Please note that some printers come with all or most of
these upgrades, so they won't be offered on the website.
10. Don't buy a multi-use machine.
Don't buy a 3D printer that can also be used as a CNC,
or a CNC that can be used as a 3D printer. They are two
different machines and have different needs to produce
good results. A 3D printer will require fast movements with
almost no load. A CNC requires mass and can place a
significant load on the machine.
11. Look at the lead time for
Look at the time it takes to get the printer. A longer
lead time indicates a smaller company that is running in
bootstrap mode. That means they take your money, then
order the parts needed to put the machine together. These
companies are constantly playing catch-up. That said, my
M2 had a six week lead time and it is one heck of a printer.
I have seen some companies with lead times of over two
months. Shy away from these.
12. Check out Thingiverse.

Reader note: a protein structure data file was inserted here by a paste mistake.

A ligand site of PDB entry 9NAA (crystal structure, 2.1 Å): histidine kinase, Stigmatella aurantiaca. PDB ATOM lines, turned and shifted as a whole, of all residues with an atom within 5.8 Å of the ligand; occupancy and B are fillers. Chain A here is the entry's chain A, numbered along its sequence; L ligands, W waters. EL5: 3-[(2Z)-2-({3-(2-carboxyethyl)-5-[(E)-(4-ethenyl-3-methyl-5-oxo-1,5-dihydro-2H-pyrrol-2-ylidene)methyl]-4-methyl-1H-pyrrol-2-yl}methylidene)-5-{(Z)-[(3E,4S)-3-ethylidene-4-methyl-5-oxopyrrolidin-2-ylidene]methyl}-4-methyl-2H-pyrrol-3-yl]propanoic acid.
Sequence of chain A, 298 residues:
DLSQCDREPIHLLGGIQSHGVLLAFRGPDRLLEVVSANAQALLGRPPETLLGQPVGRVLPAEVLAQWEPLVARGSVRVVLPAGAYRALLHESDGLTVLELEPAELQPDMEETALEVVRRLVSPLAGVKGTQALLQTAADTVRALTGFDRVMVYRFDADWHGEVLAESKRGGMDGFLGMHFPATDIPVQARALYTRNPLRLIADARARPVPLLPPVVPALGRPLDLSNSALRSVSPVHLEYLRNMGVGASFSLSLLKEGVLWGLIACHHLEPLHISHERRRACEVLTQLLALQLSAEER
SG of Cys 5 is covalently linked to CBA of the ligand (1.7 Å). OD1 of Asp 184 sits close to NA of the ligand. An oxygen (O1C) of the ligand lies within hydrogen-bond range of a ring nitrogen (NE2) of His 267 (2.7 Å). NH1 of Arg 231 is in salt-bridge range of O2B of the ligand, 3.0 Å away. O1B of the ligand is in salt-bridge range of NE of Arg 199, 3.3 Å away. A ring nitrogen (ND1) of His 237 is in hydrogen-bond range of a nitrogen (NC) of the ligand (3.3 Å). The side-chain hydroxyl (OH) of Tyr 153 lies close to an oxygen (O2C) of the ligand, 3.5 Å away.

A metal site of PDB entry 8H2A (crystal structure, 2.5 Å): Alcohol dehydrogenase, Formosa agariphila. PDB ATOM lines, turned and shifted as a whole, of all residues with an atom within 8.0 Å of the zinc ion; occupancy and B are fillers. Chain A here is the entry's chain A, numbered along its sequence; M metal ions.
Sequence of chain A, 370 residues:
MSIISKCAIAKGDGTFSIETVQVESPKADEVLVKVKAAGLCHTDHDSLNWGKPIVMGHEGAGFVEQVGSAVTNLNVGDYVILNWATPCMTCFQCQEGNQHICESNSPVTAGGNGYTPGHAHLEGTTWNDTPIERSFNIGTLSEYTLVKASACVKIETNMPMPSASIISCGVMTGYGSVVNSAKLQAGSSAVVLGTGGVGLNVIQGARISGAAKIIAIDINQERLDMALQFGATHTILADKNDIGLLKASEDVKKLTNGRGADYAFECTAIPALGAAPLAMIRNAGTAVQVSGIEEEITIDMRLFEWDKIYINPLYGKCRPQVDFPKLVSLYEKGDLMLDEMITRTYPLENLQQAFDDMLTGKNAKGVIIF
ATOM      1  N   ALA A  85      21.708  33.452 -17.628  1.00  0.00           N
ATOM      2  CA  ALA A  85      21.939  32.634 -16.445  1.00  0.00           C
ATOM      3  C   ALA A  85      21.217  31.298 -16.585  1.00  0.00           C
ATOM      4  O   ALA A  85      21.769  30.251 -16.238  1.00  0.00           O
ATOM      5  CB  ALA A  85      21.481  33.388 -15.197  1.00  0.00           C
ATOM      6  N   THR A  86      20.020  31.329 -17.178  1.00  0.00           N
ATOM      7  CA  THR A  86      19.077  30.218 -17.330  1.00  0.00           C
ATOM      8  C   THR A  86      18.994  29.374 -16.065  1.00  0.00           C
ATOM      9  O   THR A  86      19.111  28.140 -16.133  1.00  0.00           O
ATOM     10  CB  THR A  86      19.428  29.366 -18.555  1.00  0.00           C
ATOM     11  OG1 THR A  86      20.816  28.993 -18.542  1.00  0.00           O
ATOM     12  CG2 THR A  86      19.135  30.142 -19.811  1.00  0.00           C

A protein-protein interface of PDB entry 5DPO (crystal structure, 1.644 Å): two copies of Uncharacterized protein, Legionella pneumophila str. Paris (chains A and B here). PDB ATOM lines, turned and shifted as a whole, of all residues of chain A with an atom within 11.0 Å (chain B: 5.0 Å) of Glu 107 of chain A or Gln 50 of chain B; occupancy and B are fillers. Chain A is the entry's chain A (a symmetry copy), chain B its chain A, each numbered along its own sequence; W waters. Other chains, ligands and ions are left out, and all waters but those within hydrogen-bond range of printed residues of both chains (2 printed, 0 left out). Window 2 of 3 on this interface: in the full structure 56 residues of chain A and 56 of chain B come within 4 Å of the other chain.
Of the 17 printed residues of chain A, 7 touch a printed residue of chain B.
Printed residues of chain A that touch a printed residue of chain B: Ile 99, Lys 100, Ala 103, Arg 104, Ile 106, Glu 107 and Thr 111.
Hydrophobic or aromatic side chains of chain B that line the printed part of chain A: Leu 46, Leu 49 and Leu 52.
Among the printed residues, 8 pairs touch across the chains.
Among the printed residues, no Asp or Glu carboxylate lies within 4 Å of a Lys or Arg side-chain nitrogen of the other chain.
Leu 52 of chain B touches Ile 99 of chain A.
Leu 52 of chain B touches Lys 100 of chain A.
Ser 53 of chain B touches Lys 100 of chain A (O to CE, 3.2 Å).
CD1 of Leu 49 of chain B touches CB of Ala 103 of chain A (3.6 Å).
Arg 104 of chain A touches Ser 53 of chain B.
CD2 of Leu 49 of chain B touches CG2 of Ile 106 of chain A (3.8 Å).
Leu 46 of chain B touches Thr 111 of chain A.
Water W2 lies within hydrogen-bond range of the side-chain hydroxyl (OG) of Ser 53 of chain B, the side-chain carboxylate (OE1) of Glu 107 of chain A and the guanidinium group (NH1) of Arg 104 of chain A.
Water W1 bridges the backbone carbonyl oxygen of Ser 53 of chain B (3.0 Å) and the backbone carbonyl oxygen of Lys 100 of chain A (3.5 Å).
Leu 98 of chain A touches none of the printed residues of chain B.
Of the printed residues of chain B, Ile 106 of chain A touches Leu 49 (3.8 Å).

Do a search on Thingiverse for the printer you
are researching. If the printer has been available for
a while, this site may reveal problem areas and
upgrades that fix them (or not).
13. Stay away from Kickstarter.
I'm a big fan of Kickstarter, but with things like 3D
printers your money may be tied up for over six months.
There also is no guarantee you will ever get the product,
or the printer will still have kinks to be worked out.
The bottom line is this: If it sounds too good to be
true, it probably is. Do your research because it's a jungle
out there when it comes to 3D printers.
As for my recommendation, if you want to purchase a
quality 3D printer to create prototype parts, look at the
MakerGear M2. If you know you won't ever print anything
larger than four inches or so, then look at the Afinia. SV
SERVO 10.2013 55
MADE IN THEUSA
I will be starting the 3D-printed battle bot series very soon —
hopefully with the November issue. We will use our 3D
printer to create a fighting bot. The only rule is it has to be
printed in plastic. You can see the platform in a video at